The Best Buy Conspiracy Theory

NEW YORK (TheStreet) -- I'm in regular communication with many of the companies I write about. Even the ones I hammer on, including Best Buy (BBY).

To a person, I tell media/public relations people, VPs and CEOs that they do themselves, investors and consumers a disservice when they classify most -- and sometimes all -- of what they say as off the record. While an off-the-record talk might help "inform" what makes it online, it ultimately leaves far-too-many narratives out of a company's control. When you're as unsuccessful as Best Buy has been, that becomes a problem; it's not as if you can simply point to a track record of results.

Often, when a company talks, it's worthless. You get little more than the company line. However, by and large, an executive office open to challenging writers such as myself -- one the record -- ends up making my work -- be it bullish, bearish or something in between -- much better. For example, I would rather have Best Buy's take on what I learn via some digging, and the opinions I form as a result, than not have it.

As it stands, I can only use the counterpoints of a colleague, as I did in Jim Cramer: 'Hopelessly Old,' But Is He Crazy for Being Bullish Best Buy? That's fine and good -- and often more informative than hearing from companies directly -- but the best companies take stands against assertions they consider preposterous.

I finally received an on-the-record comment from Best Buy this past Friday. In response to my recent thoughts on its future, as it relates to the current board and management structure, I was told that my view amounts to ...
a conspiracy theory. And, like most conspiracy theories, it has no value.

You tell me if this summary of how I see things playing out qualifies as conspiracy theory. I will tell you this -- of the hundreds, if not thousands of Best Buy employees who read this article -- a considerable number do not share the company's official statement. And several former employees certainly don't.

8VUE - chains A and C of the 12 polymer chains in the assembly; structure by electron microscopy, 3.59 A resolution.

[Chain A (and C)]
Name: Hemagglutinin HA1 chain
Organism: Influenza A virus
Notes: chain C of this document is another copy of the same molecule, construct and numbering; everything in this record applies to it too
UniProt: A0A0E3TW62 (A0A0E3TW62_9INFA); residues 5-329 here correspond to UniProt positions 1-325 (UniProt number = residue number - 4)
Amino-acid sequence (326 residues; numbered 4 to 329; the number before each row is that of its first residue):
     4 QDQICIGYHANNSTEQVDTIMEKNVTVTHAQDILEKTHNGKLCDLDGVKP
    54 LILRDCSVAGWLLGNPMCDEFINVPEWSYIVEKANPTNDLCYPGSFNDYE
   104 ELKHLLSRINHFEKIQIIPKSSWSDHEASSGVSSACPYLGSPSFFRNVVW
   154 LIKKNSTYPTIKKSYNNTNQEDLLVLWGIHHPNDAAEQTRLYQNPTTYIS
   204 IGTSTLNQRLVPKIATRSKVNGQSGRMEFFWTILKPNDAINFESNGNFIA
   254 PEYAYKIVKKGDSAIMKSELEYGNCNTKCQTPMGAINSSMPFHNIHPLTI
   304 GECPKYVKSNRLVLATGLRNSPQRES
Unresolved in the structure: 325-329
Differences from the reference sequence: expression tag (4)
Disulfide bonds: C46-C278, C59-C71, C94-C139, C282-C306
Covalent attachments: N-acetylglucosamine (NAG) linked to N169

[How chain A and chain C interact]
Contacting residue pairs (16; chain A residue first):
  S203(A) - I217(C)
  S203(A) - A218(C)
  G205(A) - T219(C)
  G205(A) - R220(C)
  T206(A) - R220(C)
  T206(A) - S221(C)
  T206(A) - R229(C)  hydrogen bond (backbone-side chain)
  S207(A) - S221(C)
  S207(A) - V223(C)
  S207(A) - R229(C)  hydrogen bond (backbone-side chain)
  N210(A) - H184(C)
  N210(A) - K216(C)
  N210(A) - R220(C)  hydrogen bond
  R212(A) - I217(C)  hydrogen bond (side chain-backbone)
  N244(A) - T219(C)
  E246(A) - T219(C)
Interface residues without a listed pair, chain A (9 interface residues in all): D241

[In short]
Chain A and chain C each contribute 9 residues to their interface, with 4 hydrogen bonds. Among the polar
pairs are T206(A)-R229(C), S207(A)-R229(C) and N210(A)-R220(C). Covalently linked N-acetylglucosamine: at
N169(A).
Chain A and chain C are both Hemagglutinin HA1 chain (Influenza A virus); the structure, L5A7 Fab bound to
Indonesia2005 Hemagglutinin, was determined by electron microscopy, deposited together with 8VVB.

Just as many would give me chest bumps and fist pumps in person as they would bitter scowls and right hooks.

Here's My 'Conspiracy Theory'

The recent optimism at Best Buy will end short-lived. The company has cut costs to the point where it can't possibly get away with cutting much more. As its new price match philosophy kicks in, margins will erode. BBY's pre-dead cat bounce colors will show.

Founder Richard Schulze is hungry to regain control. He has what's being called little more than a symbolic board seat -- Chairman Emeritus. But he was able to appoint two voting members. Schulze selected two of the losers who oversaw the company's decade long butt-kicking to Amazon.com ( AMZN) -- former BBY CEO Brad Anderson and former COO Al Lenzmeier.

Interestingly, Anderson showed up on CNBC the other morning giving current Best Buy CEO Hubert Joly another vote of confidence.

But the reemergence of Anderson and Lenzmeier begs the question: Why put two former executives on the board if you have so much faith in Joly? Nobody at Best Buy is willing to provide a satisfactory answer to that question. Instead, they brand my overall premise "conspiracy theory" and point to other executives, such as former Expedia ( EXPE) President Scott Durchslag, as examples of fresh and innovative blood.

But what exactly does Best Buy have a guy like Durchslag doing that resembles anything innovative? Don't get me wrong. Durchslag's the real deal, which means he absolutely must be doing everything in his power to bail from the sinking ship just like the guy who hired him did.

There's zero innovation at Best Buy. No secret plan that I know of. Renew Blue, as they optimistically call it, is little more than an assemblage of old retail tricks Best Buy never practiced or has decided to kick up a notch. This pseudo-strategic plan does nothing to materially -- or even cosmetically -- transform the notion of what it means to be a retailer or, on a smaller scale, a consumer electronics big box.

Price matching. Customer service specialists. Stores within stores. What's new or innovative here?

Expect things to get tough in the coming quarters. Watch more of the good talent left at Best Buy leave. And see the slow coup -- hardly a conspiracy theory -- take shape. Richard Schulze has put himself in a position to move Joly out and put his people, quite possibly from the Best Buy good old boys' network, in.

Call that line of thinking a conspiracy theory all you want. But, as a BBY bull or somebody at the company -- supposedly giddy about future prospects -- you'll help yourself quite a bit more by offering different and concrete rhetoric.

-- Written by Rocco Pendola in Santa Monica, Calif.

Rocco Pendola is TheStreet's Director of Social Media. Pendola's daily contributions to TheStreet frequently appear on CNBC and at various top online properties, such as Forbes.

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